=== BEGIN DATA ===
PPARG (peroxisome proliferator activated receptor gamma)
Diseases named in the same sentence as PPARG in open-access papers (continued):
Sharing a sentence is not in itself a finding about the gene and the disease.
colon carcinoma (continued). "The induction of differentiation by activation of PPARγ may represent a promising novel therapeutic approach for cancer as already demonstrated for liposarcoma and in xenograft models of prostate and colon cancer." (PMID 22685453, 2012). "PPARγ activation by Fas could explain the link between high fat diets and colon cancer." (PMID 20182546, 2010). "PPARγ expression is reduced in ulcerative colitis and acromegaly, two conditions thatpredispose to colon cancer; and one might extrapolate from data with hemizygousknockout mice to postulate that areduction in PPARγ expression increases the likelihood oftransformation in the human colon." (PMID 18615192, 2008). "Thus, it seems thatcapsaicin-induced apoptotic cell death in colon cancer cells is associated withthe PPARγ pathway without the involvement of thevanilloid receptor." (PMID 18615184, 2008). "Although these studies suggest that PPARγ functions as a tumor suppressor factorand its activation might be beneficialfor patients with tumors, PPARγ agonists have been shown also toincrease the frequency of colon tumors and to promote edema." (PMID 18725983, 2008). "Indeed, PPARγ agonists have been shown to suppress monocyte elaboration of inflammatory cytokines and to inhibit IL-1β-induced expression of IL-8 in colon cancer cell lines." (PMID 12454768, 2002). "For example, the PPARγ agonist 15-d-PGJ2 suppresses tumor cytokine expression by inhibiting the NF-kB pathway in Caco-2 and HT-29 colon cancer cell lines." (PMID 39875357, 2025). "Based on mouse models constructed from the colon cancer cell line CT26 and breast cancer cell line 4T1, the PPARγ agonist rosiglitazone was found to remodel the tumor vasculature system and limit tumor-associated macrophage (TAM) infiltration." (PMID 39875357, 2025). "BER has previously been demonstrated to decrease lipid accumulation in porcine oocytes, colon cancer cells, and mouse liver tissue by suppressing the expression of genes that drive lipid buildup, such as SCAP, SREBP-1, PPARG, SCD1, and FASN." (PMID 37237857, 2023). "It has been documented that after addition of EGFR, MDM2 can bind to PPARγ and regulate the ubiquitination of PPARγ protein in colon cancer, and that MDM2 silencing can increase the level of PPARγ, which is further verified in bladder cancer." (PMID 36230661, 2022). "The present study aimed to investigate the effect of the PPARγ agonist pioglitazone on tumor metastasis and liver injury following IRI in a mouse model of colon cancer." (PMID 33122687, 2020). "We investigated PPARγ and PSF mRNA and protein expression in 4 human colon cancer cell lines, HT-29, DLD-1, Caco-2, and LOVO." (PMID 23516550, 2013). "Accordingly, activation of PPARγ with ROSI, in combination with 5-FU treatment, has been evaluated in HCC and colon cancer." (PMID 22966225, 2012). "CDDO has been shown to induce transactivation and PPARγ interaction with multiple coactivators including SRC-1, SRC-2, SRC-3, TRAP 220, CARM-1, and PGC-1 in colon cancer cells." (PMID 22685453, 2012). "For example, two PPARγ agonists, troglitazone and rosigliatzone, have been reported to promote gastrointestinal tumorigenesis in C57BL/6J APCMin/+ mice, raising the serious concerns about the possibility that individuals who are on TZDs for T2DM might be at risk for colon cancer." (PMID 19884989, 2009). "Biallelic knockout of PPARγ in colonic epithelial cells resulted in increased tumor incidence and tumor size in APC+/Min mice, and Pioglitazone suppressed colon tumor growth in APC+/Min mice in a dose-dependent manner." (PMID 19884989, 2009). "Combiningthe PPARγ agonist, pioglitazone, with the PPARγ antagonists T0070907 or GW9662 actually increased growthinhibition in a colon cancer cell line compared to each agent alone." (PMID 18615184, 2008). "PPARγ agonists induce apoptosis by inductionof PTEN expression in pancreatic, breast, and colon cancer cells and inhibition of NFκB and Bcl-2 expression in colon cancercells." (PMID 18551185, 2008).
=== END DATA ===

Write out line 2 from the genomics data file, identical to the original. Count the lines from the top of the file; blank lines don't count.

Diseases named in the same sentence as PPARG in open-access papers (continued):